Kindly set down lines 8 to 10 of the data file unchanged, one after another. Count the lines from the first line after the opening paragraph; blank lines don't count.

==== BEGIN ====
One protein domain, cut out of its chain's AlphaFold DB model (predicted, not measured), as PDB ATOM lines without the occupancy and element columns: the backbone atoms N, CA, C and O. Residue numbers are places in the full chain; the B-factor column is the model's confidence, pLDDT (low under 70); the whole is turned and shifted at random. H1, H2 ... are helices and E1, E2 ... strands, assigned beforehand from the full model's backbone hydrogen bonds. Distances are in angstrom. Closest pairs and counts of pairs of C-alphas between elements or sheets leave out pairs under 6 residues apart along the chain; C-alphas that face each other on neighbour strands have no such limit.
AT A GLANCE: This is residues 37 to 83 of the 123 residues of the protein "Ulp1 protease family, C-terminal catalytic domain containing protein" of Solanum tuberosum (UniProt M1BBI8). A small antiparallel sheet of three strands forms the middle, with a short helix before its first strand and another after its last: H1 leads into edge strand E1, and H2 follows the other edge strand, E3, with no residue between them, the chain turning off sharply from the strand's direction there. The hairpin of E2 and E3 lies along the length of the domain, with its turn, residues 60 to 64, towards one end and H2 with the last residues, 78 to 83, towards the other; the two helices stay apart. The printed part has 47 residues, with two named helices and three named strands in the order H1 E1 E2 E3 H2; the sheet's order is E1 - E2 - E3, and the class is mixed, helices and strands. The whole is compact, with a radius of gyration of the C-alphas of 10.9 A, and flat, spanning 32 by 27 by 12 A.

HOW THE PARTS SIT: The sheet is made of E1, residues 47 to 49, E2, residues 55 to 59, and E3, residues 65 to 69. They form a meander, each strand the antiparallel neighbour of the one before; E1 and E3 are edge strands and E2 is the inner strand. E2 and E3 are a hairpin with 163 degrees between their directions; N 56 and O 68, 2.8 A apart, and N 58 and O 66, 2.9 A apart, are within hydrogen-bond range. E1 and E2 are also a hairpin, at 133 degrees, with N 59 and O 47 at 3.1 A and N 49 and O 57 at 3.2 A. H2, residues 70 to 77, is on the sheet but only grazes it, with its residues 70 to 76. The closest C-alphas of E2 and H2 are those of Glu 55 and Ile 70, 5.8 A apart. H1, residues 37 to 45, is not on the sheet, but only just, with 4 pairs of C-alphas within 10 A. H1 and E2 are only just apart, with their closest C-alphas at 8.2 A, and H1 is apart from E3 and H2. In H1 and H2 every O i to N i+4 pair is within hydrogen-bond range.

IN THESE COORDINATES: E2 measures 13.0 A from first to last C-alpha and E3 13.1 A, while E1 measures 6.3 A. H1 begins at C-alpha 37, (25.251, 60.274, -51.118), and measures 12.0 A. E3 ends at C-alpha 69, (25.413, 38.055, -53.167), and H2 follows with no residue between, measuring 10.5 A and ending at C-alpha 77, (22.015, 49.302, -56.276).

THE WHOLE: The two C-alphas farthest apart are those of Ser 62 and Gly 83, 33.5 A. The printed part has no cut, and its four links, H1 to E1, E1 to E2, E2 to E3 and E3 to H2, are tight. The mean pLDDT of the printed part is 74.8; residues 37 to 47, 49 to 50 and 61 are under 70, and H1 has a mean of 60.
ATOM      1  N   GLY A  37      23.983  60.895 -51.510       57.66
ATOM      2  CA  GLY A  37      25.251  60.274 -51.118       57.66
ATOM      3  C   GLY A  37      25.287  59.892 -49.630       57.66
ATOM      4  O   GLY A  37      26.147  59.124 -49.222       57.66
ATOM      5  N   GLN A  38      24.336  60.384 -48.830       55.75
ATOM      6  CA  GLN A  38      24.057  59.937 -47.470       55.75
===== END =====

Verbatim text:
ATOM      4  O   GLY A  37      26.147  59.124 -49.222       57.66
ATOM      5  N   GLN A  38      24.336  60.384 -48.830       55.75
ATOM      6  CA  GLN A  38      24.057  59.937 -47.470       55.75